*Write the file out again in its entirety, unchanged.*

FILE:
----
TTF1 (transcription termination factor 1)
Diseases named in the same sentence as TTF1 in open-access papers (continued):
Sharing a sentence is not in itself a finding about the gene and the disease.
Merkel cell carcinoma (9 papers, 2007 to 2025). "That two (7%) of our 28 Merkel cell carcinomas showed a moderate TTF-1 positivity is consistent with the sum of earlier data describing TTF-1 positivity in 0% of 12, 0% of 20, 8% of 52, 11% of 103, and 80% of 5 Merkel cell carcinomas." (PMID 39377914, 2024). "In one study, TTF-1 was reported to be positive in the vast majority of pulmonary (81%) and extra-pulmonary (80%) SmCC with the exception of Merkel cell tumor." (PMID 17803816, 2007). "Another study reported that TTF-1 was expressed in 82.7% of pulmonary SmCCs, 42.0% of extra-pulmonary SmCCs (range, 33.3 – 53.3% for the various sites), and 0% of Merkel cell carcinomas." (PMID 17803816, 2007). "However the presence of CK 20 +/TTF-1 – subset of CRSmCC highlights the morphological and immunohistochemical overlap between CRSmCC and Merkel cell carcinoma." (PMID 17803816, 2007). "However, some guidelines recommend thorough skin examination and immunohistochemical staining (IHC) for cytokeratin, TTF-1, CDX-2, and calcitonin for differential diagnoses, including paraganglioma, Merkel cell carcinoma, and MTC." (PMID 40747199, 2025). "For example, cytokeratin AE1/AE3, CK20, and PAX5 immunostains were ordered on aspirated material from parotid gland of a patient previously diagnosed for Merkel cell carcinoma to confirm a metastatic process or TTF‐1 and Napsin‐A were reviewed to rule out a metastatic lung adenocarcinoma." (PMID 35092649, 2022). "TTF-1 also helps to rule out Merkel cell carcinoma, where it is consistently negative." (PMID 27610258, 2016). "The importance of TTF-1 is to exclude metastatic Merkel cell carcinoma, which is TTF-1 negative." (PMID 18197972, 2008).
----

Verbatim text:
TTF1 (transcription termination factor 1)
Diseases named in the same sentence as TTF1 in open-access papers (continued):
Sharing a sentence is not in itself a finding about the gene and the disease.
Merkel cell carcinoma (9 papers, 2007 to 2025). "That two (7%) of our 28 Merkel cell carcinomas showed a moderate TTF-1 positivity is consistent with the sum of earlier data describing TTF-1 positivity in 0% of 12, 0% of 20, 8% of 52, 11% of 103, and 80% of 5 Merkel cell carcinomas." (PMID 39377914, 2024). "In one study, TTF-1 was reported to be positive in the vast majority of pulmonary (81%) and extra-pulmonary (80%) SmCC with the exception of Merkel cell tumor." (PMID 17803816, 2007). "Another study reported that TTF-1 was expressed in 82.7% of pulmonary SmCCs, 42.0% of extra-pulmonary SmCCs (range, 33.3 – 53.3% for the various sites), and 0% of Merkel cell carcinomas." (PMID 17803816, 2007). "However the presence of CK 20 +/TTF-1 – subset of CRSmCC highlights the morphological and immunohistochemical overlap between CRSmCC and Merkel cell carcinoma." (PMID 17803816, 2007). "However, some guidelines recommend thorough skin examination and immunohistochemical staining (IHC) for cytokeratin, TTF-1, CDX-2, and calcitonin for differential diagnoses, including paraganglioma, Merkel cell carcinoma, and MTC." (PMID 40747199, 2025). "For example, cytokeratin AE1/AE3, CK20, and PAX5 immunostains were ordered on aspirated material from parotid gland of a patient previously diagnosed for Merkel cell carcinoma to confirm a metastatic process or TTF‐1 and Napsin‐A were reviewed to rule out a metastatic lung adenocarcinoma." (PMID 35092649, 2022). "TTF-1 also helps to rule out Merkel cell carcinoma, where it is consistently negative." (PMID 27610258, 2016). "The importance of TTF-1 is to exclude metastatic Merkel cell carcinoma, which is TTF-1 negative." (PMID 18197972, 2008).